Gail See, force in Twin Cities books community, dies

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Gail See, a strong influencer in the Twin Cities and national literary communities in the 1980s and ’90s, died Friday night at her home in Wayzata after a brief illness, according to her friends Fiona McCrae, retired director of Minneapolis-based Graywolf Press, and Margaret Telfer, who served on several boards with See.

McCrae and Telfer wrote an obituary/tribute to the woman they, and so many others, admired.

“All of us who worked with Gail See over the years loved her natural radiance coupled with a fierce loyalty and commitment to books, ideas, and the extended literary community,” wrote McCrae, who was hired at Graywolf 28 years ago when See was a member of the search committee.

See, who was 94, was well-known for her commitment to free expression when she owned The Bookcase in Wayzata. She was also past president of the American Booksellers Association.

“Gail’s bookstore was amazing,” said David Unowsky, former owner of St. Paul’s Hungry Mind (later Ruminator Books) bookstore and a longtime friend of See. “She could have taken the easy route and carried nice picture books. But she had serious books. She wanted her store to represent every political aspect, to get all ideas out to the public.”

After selling the bookstore, See was one of the founding publishers, with Unowsky, of Ruminator Books, an independent publisher that began in 1994 and continued for 10 years.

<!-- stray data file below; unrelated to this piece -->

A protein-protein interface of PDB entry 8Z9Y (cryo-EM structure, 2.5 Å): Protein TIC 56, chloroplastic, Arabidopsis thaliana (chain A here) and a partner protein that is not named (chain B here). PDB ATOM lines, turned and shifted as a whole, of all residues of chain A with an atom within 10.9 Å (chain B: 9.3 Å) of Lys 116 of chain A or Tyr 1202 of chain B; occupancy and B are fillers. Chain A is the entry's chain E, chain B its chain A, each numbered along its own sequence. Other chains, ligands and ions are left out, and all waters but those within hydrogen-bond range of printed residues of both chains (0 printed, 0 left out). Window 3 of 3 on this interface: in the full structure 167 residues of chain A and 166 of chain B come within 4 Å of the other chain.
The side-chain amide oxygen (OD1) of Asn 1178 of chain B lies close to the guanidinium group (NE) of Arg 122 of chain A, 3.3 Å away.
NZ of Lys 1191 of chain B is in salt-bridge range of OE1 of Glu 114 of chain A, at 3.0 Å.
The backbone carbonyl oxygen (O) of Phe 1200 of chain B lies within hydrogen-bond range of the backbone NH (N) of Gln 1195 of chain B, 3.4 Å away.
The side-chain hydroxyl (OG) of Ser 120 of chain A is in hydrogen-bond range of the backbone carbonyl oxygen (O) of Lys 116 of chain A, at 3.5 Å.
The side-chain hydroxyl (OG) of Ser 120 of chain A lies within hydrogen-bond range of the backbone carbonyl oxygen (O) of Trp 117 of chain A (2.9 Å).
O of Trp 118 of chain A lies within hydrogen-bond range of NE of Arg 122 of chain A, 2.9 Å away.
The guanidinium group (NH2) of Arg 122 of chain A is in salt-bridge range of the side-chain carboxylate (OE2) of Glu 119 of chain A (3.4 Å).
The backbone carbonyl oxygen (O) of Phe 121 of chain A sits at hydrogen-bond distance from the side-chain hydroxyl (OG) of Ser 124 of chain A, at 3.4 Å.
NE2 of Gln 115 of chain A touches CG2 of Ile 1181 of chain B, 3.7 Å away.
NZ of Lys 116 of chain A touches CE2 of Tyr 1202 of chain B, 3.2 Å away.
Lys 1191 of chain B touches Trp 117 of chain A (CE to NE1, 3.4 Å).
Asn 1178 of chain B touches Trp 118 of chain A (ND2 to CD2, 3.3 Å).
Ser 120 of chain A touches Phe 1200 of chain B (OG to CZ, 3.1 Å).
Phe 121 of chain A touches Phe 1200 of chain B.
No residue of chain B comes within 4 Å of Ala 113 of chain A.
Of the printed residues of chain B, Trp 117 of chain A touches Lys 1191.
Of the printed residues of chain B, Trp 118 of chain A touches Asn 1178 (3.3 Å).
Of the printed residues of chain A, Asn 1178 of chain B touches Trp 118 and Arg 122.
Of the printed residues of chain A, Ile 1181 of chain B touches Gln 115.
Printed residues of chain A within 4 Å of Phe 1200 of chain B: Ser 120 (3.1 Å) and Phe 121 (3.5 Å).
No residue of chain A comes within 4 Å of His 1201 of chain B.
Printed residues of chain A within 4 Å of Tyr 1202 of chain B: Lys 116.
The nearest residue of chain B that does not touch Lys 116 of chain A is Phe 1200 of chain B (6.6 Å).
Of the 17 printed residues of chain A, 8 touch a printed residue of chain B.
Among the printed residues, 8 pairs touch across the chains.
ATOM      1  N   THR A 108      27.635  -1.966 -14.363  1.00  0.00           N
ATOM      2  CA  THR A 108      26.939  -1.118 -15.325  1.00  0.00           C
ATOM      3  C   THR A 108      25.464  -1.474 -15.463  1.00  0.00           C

“(See) was a fierce advocate for independent booksellers and won many friends on the national publishing scene,” McCrae and Telfer wrote. Locally, she was a founding member of the Minnesota Center for Book Arts and the Loft Literary Center in Minneapolis and became involved with Graywolf Press after it moved to the Twin Cities from Washington state in 1984

A lasting tribute to See is the Gail See staircase at Open Book, 1011 Washington Ave. S., Minneapolis, created by artist Karen Wirth to look like pages of an open book. See was deeply involved in implementing the unique partnership between the Minnesota Center for Book Arts, Milkweed Editions and the Loft, which together own and share space in the Open Book building. They are the only literature-based organizations in the country that share such an arrangement.

See was also passionate about libraries and helped create the annual Pen Pals Lecture Series as a board member of the Library Foundation of Hennepin County, in addition to being a committed board member of the Friends of the University of Minnesota Libraries.

In 1999 See received the Minnesota Book Awards’ highest honor, the Kay Sexton award for outstanding service to the literary community.

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